Among the countless aspects of life impacted by the MS are our relationships; both the external we have with others and the internal we have with ourselves. Several studies have shown that the divorce rate among couples with MS is significantly higher than those of the general population. Adding the responsibilities of “caregiver” to a spouse or lover can be too much for some to bear. Many friendships are held together largely by shared experiences. If a person with MS is no longer able to engage in their previous level of social activity, those attachments can fray and sometimes break entirely. Old relationships are often replaced by new – some of my closest friends are now other people with MS, who understand the complexities of this odd life without need of explanation.

Perhaps the most important and least acknowledged relationship affected by MS, though, is internal, the one a patient has with themselves. Facing the realities of life with a chronic and potentially debilitating illness forces one to reshuffle priorities, reorient and sometimes abandon long-held hopes and dreams, and ultimately grapple with who they are at the very core of their being.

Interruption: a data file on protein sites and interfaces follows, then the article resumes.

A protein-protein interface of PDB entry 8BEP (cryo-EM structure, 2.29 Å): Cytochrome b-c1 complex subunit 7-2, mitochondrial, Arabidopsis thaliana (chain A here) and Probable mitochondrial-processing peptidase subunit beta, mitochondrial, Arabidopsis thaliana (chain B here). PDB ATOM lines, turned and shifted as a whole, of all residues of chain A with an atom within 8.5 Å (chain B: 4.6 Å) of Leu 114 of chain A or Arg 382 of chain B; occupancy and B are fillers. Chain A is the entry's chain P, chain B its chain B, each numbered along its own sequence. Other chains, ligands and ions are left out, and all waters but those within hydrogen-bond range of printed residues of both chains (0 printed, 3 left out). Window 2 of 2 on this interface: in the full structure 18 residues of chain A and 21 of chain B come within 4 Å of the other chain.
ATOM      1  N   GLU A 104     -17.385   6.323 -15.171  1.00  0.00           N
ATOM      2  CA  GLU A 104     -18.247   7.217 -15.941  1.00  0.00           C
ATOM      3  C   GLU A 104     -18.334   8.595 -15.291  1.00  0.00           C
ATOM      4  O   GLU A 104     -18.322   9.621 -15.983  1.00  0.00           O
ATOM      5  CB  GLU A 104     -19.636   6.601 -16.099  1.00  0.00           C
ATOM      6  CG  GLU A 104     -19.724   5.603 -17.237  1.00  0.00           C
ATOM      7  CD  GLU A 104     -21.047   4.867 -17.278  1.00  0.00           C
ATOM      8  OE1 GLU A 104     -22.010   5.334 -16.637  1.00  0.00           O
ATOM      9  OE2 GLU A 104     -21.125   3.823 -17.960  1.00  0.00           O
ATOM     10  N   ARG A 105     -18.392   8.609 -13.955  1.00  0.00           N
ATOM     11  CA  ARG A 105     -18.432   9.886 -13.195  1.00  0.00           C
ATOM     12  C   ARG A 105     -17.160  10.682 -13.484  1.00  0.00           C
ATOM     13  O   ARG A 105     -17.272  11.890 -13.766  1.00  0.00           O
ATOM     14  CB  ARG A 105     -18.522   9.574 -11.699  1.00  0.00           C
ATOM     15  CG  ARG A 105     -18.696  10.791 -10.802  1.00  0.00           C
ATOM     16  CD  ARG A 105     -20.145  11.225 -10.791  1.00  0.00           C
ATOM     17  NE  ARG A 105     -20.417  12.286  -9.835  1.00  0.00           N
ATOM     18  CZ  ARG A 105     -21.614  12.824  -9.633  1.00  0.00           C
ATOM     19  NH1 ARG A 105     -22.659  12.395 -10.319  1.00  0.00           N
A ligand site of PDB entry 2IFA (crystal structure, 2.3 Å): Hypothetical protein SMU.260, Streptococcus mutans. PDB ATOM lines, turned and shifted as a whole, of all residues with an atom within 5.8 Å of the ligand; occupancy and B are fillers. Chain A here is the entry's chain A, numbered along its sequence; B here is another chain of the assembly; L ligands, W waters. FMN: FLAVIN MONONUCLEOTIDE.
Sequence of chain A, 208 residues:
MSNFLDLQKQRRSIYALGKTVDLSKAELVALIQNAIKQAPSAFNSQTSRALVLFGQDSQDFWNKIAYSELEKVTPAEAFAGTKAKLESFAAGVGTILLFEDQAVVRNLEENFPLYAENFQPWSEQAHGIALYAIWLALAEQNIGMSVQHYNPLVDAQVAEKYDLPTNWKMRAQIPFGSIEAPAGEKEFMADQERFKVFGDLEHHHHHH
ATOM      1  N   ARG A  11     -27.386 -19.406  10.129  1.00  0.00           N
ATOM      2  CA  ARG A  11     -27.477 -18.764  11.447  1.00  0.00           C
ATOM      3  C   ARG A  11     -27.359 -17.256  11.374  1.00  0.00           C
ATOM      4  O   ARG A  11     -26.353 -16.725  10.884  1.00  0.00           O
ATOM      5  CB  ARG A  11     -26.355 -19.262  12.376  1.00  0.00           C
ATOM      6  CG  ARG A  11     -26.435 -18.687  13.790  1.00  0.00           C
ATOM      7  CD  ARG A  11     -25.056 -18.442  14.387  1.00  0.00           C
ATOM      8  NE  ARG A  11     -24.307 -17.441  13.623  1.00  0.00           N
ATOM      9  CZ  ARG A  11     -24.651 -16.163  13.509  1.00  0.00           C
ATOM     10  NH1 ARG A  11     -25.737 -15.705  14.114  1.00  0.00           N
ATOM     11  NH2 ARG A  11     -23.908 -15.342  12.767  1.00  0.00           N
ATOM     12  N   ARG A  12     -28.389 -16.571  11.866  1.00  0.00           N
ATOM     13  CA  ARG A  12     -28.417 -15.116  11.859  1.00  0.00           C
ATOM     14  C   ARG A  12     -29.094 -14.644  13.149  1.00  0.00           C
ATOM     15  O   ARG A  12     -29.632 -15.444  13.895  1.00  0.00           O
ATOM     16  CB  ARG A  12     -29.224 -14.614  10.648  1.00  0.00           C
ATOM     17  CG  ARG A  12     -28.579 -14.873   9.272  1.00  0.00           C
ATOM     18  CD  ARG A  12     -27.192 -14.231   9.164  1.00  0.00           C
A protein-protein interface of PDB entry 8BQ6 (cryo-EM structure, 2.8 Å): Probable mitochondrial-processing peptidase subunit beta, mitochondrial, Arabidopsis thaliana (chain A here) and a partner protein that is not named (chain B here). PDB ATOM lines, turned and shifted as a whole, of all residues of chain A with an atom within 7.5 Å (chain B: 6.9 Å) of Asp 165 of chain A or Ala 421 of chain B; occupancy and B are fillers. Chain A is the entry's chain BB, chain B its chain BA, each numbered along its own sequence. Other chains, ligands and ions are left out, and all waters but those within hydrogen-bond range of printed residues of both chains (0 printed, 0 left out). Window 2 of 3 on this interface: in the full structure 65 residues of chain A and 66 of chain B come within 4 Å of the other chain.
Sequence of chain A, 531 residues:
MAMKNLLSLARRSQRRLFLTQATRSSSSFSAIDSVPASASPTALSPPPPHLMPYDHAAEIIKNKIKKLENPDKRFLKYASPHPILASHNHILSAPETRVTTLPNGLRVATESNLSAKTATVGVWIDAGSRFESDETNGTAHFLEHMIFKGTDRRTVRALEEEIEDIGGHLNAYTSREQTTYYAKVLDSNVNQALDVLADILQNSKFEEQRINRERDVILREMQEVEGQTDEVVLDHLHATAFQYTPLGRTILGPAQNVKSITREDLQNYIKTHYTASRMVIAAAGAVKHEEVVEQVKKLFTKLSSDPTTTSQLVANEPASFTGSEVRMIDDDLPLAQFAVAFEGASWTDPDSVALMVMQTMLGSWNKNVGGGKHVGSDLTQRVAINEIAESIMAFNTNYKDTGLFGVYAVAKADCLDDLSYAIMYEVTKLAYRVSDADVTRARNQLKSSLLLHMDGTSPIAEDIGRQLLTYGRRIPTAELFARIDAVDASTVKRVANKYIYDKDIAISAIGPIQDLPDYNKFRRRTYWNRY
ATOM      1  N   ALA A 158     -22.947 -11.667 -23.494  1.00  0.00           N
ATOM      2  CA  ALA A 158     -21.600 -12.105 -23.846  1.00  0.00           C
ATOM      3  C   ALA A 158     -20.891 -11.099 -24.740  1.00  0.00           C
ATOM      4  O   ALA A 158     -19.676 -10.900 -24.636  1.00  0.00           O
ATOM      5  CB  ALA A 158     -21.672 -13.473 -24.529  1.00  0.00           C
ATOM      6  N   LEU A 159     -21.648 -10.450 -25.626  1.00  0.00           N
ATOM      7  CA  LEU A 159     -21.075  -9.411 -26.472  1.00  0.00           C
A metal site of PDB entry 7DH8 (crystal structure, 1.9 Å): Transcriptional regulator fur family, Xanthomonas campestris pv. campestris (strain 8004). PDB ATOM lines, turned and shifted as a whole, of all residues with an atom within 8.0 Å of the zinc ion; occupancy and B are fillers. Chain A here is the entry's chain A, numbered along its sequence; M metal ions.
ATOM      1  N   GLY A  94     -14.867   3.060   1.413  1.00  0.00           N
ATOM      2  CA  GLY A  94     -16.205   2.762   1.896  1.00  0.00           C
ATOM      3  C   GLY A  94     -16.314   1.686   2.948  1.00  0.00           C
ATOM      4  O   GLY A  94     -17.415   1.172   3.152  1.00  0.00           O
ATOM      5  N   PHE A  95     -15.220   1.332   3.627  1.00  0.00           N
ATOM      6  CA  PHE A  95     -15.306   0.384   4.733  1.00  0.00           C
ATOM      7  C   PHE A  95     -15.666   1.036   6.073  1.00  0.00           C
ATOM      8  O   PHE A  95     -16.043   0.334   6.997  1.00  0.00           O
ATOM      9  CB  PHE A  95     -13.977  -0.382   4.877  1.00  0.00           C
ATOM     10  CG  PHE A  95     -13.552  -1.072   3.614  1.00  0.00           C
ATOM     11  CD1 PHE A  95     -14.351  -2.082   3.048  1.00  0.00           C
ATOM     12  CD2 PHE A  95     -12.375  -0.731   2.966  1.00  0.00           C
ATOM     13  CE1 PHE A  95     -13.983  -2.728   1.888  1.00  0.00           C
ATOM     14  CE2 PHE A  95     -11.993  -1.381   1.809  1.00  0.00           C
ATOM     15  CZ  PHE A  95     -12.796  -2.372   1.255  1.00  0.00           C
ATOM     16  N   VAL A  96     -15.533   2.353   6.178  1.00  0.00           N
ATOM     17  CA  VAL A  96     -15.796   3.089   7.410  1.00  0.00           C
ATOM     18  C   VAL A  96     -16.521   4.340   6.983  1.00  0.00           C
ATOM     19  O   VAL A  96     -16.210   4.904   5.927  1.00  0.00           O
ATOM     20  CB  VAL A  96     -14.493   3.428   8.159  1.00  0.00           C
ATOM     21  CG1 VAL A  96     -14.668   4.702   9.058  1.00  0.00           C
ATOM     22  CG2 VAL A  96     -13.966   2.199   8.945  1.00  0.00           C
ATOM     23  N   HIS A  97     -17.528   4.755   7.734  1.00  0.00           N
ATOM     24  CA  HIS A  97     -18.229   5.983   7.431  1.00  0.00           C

Nothing defines the notion of mortality more sharply than being diagnosed with a serious illness. Gone are the illusions of invincibility that we cling to as we strive to climb the social pyramid. Patients with more benign disease may be able to keep up appearances, but deep inside aspects of life that had long been taken for granted are revealed to be not birthrights but precious gifts, subject to being yanked away by the whims of an inscrutable universe.

For the first few years after my diagnosis, when I was still able to work and socialize much as I had before the onset of my illness, at times I felt as if I was a covert agent, possessed of a vital secret kept hidden from the world at large. As my disease progressed and hiding in plain sight was no longer possible, an inevitable reckoning began to take place. I was left to confront aspects of my emotional history that had long been stowed away in the dusty recesses of my psyche.

When my accumulating disabilities forced me to retire, effectively bisecting the narrative flow of my life into “before disabled” and “after disabled”, I found it almost impossible to not look back and contemplate the roads not taken, the opportunities missed. Might a different choice made here or there have allowed me to avoid the trap of multiple sclerosis, or to have lived a richer life before the onset of disease? A question without answers, of course, but also a line of inquiry that begs for the illumination of self-awareness. As the Persian poet Rumi wrote, “the wound is where the light enters.”